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STEINBERG v. AETNA FIRE INS. CO.

June 18, 1943

STEINBERG
v.
AETNA FIRE INS. CO. et al.



The opinion of the court was delivered by: KALODNER

The plaintiff is a resident of Pennsylvania.

The defendants are foreign corporations having been incorporated under the laws of a foreign country or of states other than Pennsylvania. All the defendants are authorized to do business in Pennsylvania.

 The Pennsylvania Act of Assembly of May 17, 1921, P.L. 682, § 301, 40 P.S. § 421, provides in part as follows:

 "Section 301. Requisites for foreign companies to do business. -- No stock or mutual insurance company or association of any other State or foreign government shall be admitted and authorized to do business until: * * *

 "(c) It shall, by a duly executed instrument filed in his office, constitute and appoint the Insurance Commissioner or his successor its true and lawful attorney, upon whom all lawful processes in any action, rule, order, or legal proceeding against it may be served; and therein shall agree that any lawful process against it which may be served upon him as its said attorney shall be of the same force and validity as if served on the company, and that the authority thereof shall continue in force irrevocable so long as any liability of the company remains outstanding in this Commonwealth."

 Some of the defendants had been authorized to do business in Pennsylvania prior to the passage of the Act of May 17, 1921. However, the statutes which preceded the Act of May 17, 1921, and which were in force on the dates each of the defendants admitted to do business in Pennsylvania prior to 1921 were so admitted, contained provisions identical with those contained in Section 301(c). Act of June 1, 1911, P.L. 607, § 10, subsection Third, supplemented by Act of June 1, 1915, P.L. 653.

 The issue involved here is as to whether the plaintiff can maintain his suit in this District by the service of process on the Insurance Commissioner of Pennsylvania. The defendants contend that he cannot do so because the cause of action set forth in the complaint did not arise in Pennsylvania.

 The issue has been raised by the defendants' motion to set aside the service of summons following their entry of a special appearance. *fn1"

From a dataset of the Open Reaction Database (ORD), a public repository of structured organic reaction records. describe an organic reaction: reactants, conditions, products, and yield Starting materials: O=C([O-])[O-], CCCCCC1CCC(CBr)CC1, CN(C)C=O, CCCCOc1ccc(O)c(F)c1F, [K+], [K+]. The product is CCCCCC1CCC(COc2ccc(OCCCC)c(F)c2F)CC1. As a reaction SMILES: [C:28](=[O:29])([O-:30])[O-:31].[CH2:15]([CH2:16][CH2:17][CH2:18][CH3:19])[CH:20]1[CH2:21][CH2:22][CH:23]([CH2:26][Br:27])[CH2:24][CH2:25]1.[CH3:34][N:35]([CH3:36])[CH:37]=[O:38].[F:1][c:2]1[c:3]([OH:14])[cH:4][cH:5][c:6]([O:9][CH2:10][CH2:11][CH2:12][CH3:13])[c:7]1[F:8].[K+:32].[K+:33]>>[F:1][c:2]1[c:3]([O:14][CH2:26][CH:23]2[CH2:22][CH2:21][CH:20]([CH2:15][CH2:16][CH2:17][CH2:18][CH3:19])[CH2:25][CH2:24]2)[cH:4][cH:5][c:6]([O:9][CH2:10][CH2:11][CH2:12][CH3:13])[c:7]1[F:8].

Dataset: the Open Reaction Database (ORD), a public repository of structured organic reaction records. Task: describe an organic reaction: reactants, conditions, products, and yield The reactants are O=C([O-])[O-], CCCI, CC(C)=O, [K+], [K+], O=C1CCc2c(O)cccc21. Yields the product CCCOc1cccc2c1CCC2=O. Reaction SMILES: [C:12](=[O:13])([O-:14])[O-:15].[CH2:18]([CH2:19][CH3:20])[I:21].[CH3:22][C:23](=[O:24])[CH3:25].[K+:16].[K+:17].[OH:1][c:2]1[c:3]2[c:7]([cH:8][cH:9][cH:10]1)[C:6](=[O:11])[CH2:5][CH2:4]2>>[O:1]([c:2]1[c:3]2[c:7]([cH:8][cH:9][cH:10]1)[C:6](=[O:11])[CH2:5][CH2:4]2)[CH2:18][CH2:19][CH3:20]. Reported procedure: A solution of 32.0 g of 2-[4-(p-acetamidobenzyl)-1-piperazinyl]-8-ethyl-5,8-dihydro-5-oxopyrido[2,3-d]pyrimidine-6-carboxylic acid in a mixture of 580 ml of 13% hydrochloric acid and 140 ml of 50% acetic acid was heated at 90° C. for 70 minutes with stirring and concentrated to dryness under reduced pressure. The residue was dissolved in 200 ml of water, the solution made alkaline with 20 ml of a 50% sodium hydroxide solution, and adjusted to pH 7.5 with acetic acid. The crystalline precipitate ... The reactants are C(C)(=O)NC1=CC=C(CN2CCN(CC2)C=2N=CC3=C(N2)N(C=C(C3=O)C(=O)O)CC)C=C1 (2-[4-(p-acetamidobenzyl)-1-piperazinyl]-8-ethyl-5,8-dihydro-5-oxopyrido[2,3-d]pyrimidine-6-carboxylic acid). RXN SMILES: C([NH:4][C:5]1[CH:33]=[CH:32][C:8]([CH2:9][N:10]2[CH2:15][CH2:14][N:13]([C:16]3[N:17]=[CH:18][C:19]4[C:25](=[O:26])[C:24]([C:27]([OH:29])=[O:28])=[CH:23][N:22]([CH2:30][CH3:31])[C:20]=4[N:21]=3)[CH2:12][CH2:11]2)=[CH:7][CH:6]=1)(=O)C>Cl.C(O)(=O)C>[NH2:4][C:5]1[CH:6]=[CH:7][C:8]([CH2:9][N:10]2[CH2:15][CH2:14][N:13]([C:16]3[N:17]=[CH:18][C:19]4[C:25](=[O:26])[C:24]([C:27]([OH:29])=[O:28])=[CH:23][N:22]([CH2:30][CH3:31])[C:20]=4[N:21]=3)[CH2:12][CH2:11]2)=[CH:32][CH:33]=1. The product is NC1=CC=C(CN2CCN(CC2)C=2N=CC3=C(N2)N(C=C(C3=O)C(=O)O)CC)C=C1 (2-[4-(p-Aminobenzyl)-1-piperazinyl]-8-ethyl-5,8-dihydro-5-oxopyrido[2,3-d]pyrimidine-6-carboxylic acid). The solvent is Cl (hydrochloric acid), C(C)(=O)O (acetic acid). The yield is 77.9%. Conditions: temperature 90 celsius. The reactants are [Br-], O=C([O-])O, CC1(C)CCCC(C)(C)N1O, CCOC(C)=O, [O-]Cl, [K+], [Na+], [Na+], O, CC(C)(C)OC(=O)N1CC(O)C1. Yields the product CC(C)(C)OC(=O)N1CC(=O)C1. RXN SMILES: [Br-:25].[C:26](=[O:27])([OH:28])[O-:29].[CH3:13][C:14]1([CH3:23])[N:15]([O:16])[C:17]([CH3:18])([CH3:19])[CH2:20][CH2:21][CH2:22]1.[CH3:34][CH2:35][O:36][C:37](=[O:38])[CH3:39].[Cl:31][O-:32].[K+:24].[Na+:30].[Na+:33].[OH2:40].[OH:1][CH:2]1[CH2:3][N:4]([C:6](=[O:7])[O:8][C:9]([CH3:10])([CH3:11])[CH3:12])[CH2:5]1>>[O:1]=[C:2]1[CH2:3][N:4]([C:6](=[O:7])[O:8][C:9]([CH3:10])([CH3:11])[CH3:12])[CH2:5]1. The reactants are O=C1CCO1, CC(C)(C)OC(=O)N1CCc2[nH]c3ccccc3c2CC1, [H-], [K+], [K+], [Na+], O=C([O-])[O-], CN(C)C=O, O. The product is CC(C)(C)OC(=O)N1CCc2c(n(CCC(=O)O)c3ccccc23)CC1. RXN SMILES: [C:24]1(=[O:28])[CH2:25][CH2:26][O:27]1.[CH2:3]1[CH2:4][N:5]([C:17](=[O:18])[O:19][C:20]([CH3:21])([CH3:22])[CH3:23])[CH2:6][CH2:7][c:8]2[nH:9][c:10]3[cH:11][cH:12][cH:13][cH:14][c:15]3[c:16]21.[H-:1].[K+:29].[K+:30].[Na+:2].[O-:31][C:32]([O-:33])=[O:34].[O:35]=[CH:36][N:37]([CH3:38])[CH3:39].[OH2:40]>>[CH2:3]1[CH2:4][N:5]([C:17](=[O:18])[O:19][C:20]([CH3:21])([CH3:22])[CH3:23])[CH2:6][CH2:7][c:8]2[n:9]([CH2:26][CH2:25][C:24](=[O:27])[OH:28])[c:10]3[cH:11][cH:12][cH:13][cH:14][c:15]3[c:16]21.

The complaint sounds as an action for malicious prosecution, and avers that on May 24, 1935, the defendants arrested or caused the arrest of the plaintiff in the County of Gloucester in the State of New Jersey, charging the plaintiff with "Conspiracy to Defraud and the Crime of Arson". It further avers that the conduct of the defendants was malicious and that the plaintiff was incarcerated in the county jail at Woodbury, New Jersey, for ten days, until he posted bail in the amount of $5,000. The complaint further alleges that bills of indictment were found against the plaintiff, and that subsequently on December 24, 1941, the bills of indictment were noll prossed and the criminal proceedings terminated.

 Although the plaintiff's complaint does not set forth these facts, plaintiff in his written and oral arguments states that the defendant insurance companies issued the fire policies to insure certain risks in Woodbury, New Jersey; that these policies were delivered to the plaintiff in Philadelphia. A fire occurred on the risks covered and the arrest of the plaintiff in New Jersey followed. Counsel for defendants has written to the court stating that all the policies conclude with this language:

 "In Witness Whereof, this Company has executed and attested these presents; but this policy shall not be valid until countersigned by the duly authorized Agent of the Company at * * *" and that therefore each policy in order to become effective had to be countersigned, and that the countersignature was in fact made in the respective foreign offices of the defendant companies.

 As I have already stated, the pleadings do not contain the averments relating to the making of the insurance contracts and if material, the pleadings would be amendable. However, I do not believe that the averment of the fact that these insurance contracts were made in Philadelphia is material. The action of the plaintiff is based upon a tort alleged to have veen committed by the defendants in the state of New Jersey. The issuance of the policies, wherever that might have taken place, is merely a coincidence, and might be interesting in throwing light on the history of the dealings between the plaintiff and the defendants, but has nothing to do with the alleged cause of action which arose in the state of New Jersey.

 It is to be noted that there is no provision in the Pennsylvania Act that the cause of action must have arisen within the Commonwealth. However, I am of the opinion that the purpose of requiring the "compulsory consent" of service upon the Insurance Commissioner is to subject the foreign insurance companies to the ...


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